29. Sagittarius (‘Archer’). The ninth constellation in the zodiac. The Archer was depicted either as a four-footed Centaur or as a Silenus (with a horse’s hooves and tail, but only two legs). 1. Although scientific astronomers generally depicted the constellation as a Centaur, Eratosthenes argued against this on mythological grounds, saying that Centaurs never used bows and arrows, prefering to fight with more primitive weapons, such as rocks or uprooted trees. In Latin sources, however, Sagittarius was often identified as the wise Centaur Cheiron (which meant that another identification had to be found for the constellation Centaurus, see 42.2). 2. As a Silenus, Sagittarius was identified as Crotus, the personification of clapping.
According to a humorous myth derived from a Satyr play, he was the son of Eupheme (‘Reverent Silence’), the nurse of the Muses, and he lived with the Muses on Mount Helicon in Boeotia. He liked to listen to their singing and invented clapping as a sign of his approval, and also as a signal for others to show theirs; the Muses were so delighted by his invention that they asked Zeus to place him in the heavens. He was represented as a Silenus with a horse’s legs and tail because he had been an enthusiastic horseman, and he is shown with a bow because he had invented the bow and had used it during his hunting trips. Hyginus (who does not refer to clapping!) suggests that Zeus represented him with arrows as an indication of his acuteness and swiftness, and gave him a Satyr’s tail because the Muses took as much pleasure in his company as Dionysus did in that of the Satyrs.

30. Capricornus. The tenth constellation in the zodiac, which represents a ‘goat-fish’ with the forequarters of a horned goat and the tail of a fish. Its name (a Latin translation of Greek Aigokeros) means ‘Goat-horn’. This monster of eastern origin had no equivalent in Greek mythology. When devising constellation myths, the Greeks inevitably thought of Pan, who also had goat-like features, but special stories had to be invented for the unusual form of Capricorn. 1. Aegipan (Goat-Pan) was a son of the extraordinary goat that suckled Zeus (see 19a). He was suckled together with Zeus, who later transferred him to the sky. 2. When the gods fled to Egypt to escape *Typhon and concealed themselves from him by transforming themselves into animals, Pan threw himself into the Nile and turned the lower part of his body into that of a fish and the rest of it into that of a goat. Zeus so admired his ingenious disguise that he place an image of the transformed Pan amongst the stars.

31. Aquarius (‘Water-pourer’). The eleventh constellation into the zodiac, representing a male figure pouring water from an urn. 1. This was usually considered to be an image of *Ganymede, who was abducted to Olympus to act as cupbearer to Zeus and the gods. In that case, he would be pouring nectar rather than water (or wine). 2. This is *Cecrops, the first king of Athens, who ruled at a period when wine had not yet been introduced, and would thus have used water rather than wine when poring libations at sacrifices. 3. If this is *Deucalion, his water-pouring has a symbolic meaning, as an allusion to the great flood which took place in his time. 4. This is the daemon of the Nile, a gigantic being who stood at the source of the river and regulated the seasonal variations in its flow by the positioning of his feet. 5. The gods thought that *Aristaeus deserved to be placed into the heavens because he introduced so many rustic arts and inaugurated rites to moderate the heat of Sirius, the dog-star (36a).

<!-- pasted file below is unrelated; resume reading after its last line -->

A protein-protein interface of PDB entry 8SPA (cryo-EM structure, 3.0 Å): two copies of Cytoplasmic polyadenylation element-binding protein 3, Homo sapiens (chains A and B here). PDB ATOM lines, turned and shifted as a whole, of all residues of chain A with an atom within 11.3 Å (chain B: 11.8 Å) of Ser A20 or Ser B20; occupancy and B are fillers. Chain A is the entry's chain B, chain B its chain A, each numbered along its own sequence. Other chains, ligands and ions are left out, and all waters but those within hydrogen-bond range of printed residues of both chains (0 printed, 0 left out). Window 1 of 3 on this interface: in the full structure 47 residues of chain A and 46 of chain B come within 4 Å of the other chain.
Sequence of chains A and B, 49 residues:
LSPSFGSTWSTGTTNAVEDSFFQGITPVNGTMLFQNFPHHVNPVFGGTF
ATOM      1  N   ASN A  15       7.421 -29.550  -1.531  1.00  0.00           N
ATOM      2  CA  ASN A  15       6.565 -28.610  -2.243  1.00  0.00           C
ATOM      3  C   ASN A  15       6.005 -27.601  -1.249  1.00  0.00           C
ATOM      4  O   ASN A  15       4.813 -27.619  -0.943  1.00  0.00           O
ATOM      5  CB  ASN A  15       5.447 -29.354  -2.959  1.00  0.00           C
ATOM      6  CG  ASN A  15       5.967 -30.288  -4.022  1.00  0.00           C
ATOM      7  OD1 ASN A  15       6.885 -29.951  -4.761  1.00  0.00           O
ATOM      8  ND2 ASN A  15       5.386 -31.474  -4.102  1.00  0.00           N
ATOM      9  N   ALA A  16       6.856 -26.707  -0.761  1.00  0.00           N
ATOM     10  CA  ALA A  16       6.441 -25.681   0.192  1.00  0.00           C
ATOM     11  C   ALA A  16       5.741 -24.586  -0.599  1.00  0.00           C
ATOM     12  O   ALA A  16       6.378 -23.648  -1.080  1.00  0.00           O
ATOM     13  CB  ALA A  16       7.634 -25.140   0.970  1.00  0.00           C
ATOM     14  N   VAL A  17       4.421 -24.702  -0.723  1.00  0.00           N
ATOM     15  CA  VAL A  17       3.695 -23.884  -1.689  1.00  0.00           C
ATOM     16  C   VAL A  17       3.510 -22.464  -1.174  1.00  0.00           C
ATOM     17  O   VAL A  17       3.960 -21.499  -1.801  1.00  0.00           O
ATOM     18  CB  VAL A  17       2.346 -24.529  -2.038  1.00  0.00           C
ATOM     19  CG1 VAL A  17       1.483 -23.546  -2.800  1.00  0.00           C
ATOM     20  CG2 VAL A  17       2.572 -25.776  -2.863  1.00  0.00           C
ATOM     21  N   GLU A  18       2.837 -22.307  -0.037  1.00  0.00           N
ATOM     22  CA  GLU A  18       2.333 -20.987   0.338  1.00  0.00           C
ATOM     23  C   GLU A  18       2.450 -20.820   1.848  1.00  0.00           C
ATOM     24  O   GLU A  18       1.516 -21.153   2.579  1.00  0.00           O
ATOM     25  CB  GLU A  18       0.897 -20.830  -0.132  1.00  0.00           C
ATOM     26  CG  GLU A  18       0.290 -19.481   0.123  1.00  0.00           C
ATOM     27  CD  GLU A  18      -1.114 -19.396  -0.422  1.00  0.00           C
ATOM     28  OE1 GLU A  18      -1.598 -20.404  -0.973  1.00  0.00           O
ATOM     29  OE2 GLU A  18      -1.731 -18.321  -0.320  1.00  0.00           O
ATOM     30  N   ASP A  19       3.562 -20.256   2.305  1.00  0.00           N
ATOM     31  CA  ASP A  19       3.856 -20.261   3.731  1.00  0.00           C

32. Pisces (‘Fishes’). The twelfth constellation in the zodiac – two fishes whose tails are linked by a ribbon of stars. Because fishes played almost no part in Greek myth or cult, themythographers resorted to stories associated with the Syrian goddess Derceto (Atagartis) to account for these two fishes and also for Piscis Austrinus (‘Southern Fish’, 46). Fish were kept in sacred pools in front of her temples, and it was said that Syrians abstained from eating fish because of their association with the goddess, but rather honoured gilded images of them as their household gods. Two of the astral myths associated with the fishes are simple tales about the Syrian goddess, and in the two others, she is identified with Aphrodite and features are introduced from Greek myth. 1. When Derceto fell into a pool by night at Bambyce (Hierapolis) in Syria, she was rescued by a fish. To show her gratitude, she placed the fish in the sky as Piscis Austrinus (46) together with her two children as Pisces. 2. These were two fishes from the Euphrates who discovered an egg of extraordinary size in the river and rolled it ashore. It was then brooded by a dove, and the Syrian goddess hatched out of it a few days later; she asked Zeus to reward the two fishes by placing them in the sky. 3. As Aphrodite and
Eros, here described as her son, were once visiting the banks of the Euphrates, the monstrous *Typhon suddenly appeared, and the two of them plunged into the river and turned themselves into fishes to escape him. Although the end of the story is lost, it is clear that Aphrodite (or Zeus at her request) placed images of the two fishes in the sky to commemorate the incident. 4. In the more elaborate version in Ovid’s Fasti, Dione (i.e. Aphrodite) fled with Cupid (Eros) to the Euphrates to escape Typhon when the monster made war on Zeus and the gods. The goddess took refuge on the river-bank, but took fright when the foliage rustled in